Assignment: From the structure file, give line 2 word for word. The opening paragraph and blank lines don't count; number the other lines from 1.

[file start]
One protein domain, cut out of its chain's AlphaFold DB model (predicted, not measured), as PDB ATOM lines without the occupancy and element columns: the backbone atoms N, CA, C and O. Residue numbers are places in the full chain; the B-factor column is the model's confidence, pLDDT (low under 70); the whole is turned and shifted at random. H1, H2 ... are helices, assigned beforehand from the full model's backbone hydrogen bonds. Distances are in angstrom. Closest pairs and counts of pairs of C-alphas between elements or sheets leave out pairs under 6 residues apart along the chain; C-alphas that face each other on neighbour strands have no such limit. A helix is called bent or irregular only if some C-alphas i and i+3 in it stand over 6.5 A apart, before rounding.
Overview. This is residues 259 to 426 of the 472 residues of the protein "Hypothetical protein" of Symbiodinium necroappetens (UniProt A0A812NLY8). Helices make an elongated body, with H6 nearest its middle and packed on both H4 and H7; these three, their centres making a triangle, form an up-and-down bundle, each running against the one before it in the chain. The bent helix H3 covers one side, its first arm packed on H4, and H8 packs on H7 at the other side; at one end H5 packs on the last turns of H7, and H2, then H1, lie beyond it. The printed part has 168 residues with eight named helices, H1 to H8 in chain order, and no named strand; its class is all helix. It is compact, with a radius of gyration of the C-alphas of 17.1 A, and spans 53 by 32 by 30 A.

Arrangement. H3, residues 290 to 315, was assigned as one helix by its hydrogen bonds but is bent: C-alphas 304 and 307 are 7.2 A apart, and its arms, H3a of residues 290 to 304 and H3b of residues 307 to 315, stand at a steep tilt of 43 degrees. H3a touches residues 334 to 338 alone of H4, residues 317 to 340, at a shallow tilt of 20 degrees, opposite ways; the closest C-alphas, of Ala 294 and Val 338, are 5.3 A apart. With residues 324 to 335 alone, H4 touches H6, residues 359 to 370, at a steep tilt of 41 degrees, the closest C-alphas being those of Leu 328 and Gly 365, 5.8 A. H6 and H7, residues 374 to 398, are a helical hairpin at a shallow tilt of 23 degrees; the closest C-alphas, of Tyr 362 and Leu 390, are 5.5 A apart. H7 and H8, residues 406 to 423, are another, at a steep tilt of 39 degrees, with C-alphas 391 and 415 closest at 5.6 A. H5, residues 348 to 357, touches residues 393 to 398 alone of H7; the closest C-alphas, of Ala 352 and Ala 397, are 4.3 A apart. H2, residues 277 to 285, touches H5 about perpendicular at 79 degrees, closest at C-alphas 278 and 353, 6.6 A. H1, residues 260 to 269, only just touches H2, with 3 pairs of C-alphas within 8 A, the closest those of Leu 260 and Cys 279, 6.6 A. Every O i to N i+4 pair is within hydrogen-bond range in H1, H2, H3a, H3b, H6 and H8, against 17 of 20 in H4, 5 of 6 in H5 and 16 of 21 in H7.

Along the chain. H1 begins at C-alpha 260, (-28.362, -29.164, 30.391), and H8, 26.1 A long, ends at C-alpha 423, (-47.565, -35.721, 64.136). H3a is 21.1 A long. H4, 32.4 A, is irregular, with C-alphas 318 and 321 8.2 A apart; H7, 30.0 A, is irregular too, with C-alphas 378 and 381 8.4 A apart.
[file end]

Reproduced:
Arrangement. H3, residues 290 to 315, was assigned as one helix by its hydrogen bonds but is bent: C-alphas 304 and 307 are 7.2 A apart, and its arms, H3a of residues 290 to 304 and H3b of residues 307 to 315, stand at a steep tilt of 43 degrees. H3a touches residues 334 to 338 alone of H4, residues 317 to 340, at a shallow tilt of 20 degrees, opposite ways; the closest C-alphas, of Ala 294 and Val 338, are 5.3 A apart. With residues 324 to 335 alone, H4 touches H6, residues 359 to 370, at a steep tilt of 41 degrees, the closest C-alphas being those of Leu 328 and Gly 365, 5.8 A. H6 and H7, residues 374 to 398, are a helical hairpin at a shallow tilt of 23 degrees; the closest C-alphas, of Tyr 362 and Leu 390, are 5.5 A apart. H7 and H8, residues 406 to 423, are another, at a steep tilt of 39 degrees, with C-alphas 391 and 415 closest at 5.6 A. H5, residues 348 to 357, touches residues 393 to 398 alone of H7; the closest C-alphas, of Ala 352 and Ala 397, are 4.3 A apart. H2, residues 277 to 285, touches H5 about perpendicular at 79 degrees, closest at C-alphas 278 and 353, 6.6 A. H1, residues 260 to 269, only just touches H2, with 3 pairs of C-alphas within 8 A, the closest those of Leu 260 and Cys 279, 6.6 A. Every O i to N i+4 pair is within hydrogen-bond range in H1, H2, H3a, H3b, H6 and H8, against 17 of 20 in H4, 5 of 6 in H5 and 16 of 21 in H7.